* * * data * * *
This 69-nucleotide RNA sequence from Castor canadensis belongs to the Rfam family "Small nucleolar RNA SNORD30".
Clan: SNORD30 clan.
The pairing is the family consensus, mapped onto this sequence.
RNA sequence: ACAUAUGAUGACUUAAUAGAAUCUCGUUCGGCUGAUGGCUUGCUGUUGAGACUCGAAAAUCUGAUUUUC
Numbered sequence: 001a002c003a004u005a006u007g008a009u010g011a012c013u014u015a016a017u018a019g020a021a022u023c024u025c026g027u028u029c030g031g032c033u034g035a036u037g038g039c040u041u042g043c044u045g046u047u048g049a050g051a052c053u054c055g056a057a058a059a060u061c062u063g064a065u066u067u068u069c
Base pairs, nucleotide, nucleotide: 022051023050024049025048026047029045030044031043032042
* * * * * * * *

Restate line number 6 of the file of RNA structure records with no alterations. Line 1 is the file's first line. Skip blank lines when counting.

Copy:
Base pairs, nucleotide, nucleotide: 022051023050024049025048026047029045030044031043032042